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decided: May 1, 1979.


No. 266 March Term, 1977, Appeal from the Judgment of Sentence entered on October 14, 1977, in the Court of Common Pleas of Allegheny County, Pennsylvania, Criminal Division at No. CC7609336


Lester G. Nauhaus, John H. Corbett, Jr., Asst. Public Defenders, Pittsburgh, for appellant.

Robert E. Colville, Dist. Atty., Robert L. Eberhardt, Charles W. Johns, Kemal Alexander Mericli, Asst. Dist. Attys., Pittsburgh, for appellee.

Eagen, C. J., and O'Brien, Roberts, Nix, Manderino and Larsen, JJ.

Author: Manderino

[ 485 Pa. Page 116]


Appellant, Charles Horton, was tried before a judge and jury and convicted of murder in the third degree for the

[ 485 Pa. Page 117]

    stabbing death of Donald Bell. Post-verdict motions were denied, and sentence of five to ten years imprisonment was imposed. This direct appeal followed.

Appellant raises two issues here. First, he contends he should be discharged, arguing that the evidence was insufficient to sustain the jury's finding of guilt of murder in the third degree. As has been often said by us, when called upon to review the sufficiency of the evidence to sustain a criminal conviction, an appellate court is to determine whether all the elements of the crime charged have been proven beyond a reasonable doubt. Because the fact finder is free to believe all of, part of, or none of the evidence, we view all the evidence and all inferences properly deducible from it in the light most favorable to the prosecution as verdict winner. Commonwealth v. Toney, 474 Pa. 243, 378 A.2d 310 (1977); Commonwealth v. Rose, 463 Pa. 264, 344 A.2d 824, 825 (1975).

Viewed in this light, the evidence presented at appellant's trial established the following. Appellant had been dating a woman by the name of Antoinette Marie McMillan. About ten days prior to the homicide of which appellant was convicted, McMillan began to date the victim, Donald Bell, while continuing to see appellant. On December 11, 1976, Bell arrived at McMillan's apartment shortly after 5:00 P.M. They ate dinner and watched television together. Later in the evening, appellant telephoned. McMillan indicated that she had company and appellant hung up. Shortly thereafter, Bell discovered that the tires to his automobile had been slashed. While Bell went to get new tires, McMillan walked to a nearby bar where she confronted appellant, accusing him of cutting the tires. Appellant denied any knowledge of the incident.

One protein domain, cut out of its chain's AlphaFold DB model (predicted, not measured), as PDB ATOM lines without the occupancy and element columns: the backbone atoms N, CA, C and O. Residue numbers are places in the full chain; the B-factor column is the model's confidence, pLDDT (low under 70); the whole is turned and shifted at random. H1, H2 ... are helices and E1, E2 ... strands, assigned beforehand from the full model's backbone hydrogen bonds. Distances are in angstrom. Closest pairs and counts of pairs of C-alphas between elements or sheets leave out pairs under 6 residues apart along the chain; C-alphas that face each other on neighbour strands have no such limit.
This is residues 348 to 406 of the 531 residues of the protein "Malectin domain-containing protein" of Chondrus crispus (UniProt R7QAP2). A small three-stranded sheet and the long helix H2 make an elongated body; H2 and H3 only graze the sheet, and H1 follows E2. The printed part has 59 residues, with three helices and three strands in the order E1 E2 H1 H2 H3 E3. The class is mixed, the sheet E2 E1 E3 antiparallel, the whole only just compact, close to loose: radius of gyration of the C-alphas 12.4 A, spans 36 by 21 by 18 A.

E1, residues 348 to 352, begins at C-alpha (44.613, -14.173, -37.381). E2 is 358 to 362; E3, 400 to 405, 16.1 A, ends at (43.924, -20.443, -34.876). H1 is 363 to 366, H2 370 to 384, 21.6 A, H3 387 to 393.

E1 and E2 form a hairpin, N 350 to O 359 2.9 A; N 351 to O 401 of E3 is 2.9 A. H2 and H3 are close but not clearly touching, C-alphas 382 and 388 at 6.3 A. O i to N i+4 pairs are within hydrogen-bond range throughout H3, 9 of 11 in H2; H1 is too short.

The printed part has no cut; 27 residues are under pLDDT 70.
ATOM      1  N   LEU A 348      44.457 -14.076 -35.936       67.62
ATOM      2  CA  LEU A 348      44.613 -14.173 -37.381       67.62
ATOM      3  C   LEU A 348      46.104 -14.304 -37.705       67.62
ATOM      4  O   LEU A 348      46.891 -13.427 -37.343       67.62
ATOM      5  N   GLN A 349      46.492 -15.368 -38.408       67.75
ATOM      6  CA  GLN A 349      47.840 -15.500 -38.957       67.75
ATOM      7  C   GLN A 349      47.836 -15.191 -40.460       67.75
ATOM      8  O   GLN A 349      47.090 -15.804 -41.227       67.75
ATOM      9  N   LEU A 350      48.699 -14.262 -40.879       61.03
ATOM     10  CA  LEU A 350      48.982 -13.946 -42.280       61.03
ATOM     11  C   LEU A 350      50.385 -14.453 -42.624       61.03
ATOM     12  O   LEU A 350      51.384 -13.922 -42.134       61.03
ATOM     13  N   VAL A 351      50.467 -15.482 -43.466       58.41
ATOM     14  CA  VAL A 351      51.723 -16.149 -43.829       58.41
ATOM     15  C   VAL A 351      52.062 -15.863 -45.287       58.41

Later that evening, McMillan and Bell were again at her apartment when the telephone rang for the second time. Bell answered and entered into a lengthy conversation with appellant. A short time later, appellant knocked at the door. An argument between Bell and appellant ensued at

[ 485 Pa. Page 118]

    the door, and lasting about ten minutes. According to McMillan, appellant was holding Bell by the shirt, although Bell did nothing to fight back. McMillan testified that she then saw appellant take what appeared to her to be two punches to Bell's chest at which point Bell staggered out the door.

Another witness, Anthony Davis, saw the men standing at the doorway. He saw one reach out as if to punch the other in the stomach. Davis then saw one of the men tilt over, stumble down the steps, and fall to the ground. Davis stated that he saw the assailant clean his knife and walk away.

Another witness, Barbara Griffin, saw appellant walk up the steps to McMillan's house and knock on the door. She saw Bell open the door, after which it appeared that appellant was punching Bell, who then fell out of the doorway. Griffin stated that appellant kicked Bell as he lay on the ground. Two other witnesses also observed the incident and saw appellant kicking Bell while he lay on the ground.

Appellant now argues that this evidence was insufficient in that it failed to show that appellant acted with "malice," a necessary element of the crime of murder in the third degree. Commonwealth v. McFadden, 448 Pa. 277, 292 A.2d 324 (1972). Appellant's contention is totally lacking in merit: proof of the use of a deadly weapon on a vital part of the victim's body is sufficient to permit the fact finder to infer that the defendant acted with malice. Commonwealth v. Gause, 459 Pa. 595, 330 A.2d 856 (1975).

In this case, the prosecution established through eyewitnesses to the incident, that the victim collapsed to the ground after having been "punched" several times in the chest and stomach by appellant. Although these prosecution eyewitnesses did not testify to having actually seen the knife in appellant's hand at the time they saw him "punch" the decedent, one stated that he saw the assailant cleaning a knife immediately after Bell fell to the ground. The prosecution also established, through the testimony of the examining forensic pathologist, that Bell died as the direct result

[ 485 Pa. Page 119]